Process

July 2, 2016

Welcome

 

This post is about a painting i did based on the architecture from The Bethlehem Steel factory in Bethlehem, Pennsylvania. This painting was exhibited at The Visual Art Center of New Jersey, in a show titled- Guide Ropes and Live Wires in 2016.

 

Subject matter for artists is an interesting concept to unpack. What an artist chooses can vary greatly as he may be working with a preconceived narrative, or he may unexpectedly find a thing that produces a visceral response- motivating him to grab brushes and paint. In the end the magic will be expressed through artistic honesty. Painting for me is a trace of effort, understanding and a marker of self-awareness.

When standing in front of this metal landscape my peripheral vision was filled to capacity, its vertical and horizontal industrial masses were analogous to an apocalyptic backdrop in a Hollywood movie. The contrast of the massive geometric configurations against the blue sky made my mouth water as I began to crop and compose the arrangements. I had only the challenge of animating their gesture on the flat canvas. However this was not an easy task when dealing with their precise graphic angles and hard edges. This kind of subject delivers a challenge as it can easily become a cold boring architectural rendering- I had to remind myself through the process that my brushwork must remain perfectly imperfect if I was to have anything interesting to say with paint. It has been said that one has an idea in his head and than he finds this image real. There are several theories that account for perceptual expression and one in particular seems to resonate with me. There is a theory that the Swiss art historian Heinrich Wofflin wrote about in 1866-  "the organization of our own bodies is the form that determines our appreciation of all physical bodies." Historically we know that much of architecture were based on human proportions. However the morphology of Bethlehem's iron giants were designed solely for their function of producing copious amounts of steel, and their expressive and beautiful perceptual forces were not considered in their creation.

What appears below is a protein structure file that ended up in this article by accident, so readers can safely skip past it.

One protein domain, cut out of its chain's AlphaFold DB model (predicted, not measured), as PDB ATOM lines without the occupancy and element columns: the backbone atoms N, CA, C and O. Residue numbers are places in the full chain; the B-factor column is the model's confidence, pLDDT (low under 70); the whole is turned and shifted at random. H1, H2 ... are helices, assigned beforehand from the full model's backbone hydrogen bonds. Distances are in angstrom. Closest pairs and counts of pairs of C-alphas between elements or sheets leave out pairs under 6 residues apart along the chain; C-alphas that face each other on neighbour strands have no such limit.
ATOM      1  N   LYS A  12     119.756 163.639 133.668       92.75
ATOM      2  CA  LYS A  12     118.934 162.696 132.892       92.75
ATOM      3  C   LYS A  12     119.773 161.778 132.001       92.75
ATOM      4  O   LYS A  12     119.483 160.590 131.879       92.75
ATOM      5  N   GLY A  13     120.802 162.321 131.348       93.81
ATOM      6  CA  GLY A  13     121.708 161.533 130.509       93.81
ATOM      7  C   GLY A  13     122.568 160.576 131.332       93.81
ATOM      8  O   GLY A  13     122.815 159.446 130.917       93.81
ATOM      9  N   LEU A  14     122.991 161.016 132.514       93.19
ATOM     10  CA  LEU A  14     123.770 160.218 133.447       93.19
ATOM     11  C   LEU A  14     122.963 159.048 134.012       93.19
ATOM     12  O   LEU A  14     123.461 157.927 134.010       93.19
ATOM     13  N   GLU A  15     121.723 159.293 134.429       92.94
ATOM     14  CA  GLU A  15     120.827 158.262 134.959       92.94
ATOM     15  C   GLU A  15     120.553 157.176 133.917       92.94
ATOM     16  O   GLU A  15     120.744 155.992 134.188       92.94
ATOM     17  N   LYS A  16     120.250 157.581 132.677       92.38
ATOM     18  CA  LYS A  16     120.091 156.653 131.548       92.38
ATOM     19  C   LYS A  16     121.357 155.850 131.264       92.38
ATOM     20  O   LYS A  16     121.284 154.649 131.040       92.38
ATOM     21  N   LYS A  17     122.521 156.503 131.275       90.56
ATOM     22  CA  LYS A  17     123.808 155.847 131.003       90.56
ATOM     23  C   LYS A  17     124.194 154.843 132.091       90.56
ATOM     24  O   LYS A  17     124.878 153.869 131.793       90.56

It has been said that we artists end up painting ourselves...I titled my painting in honor of this- Self portrait.

40" by 60" oil on canvas.

 

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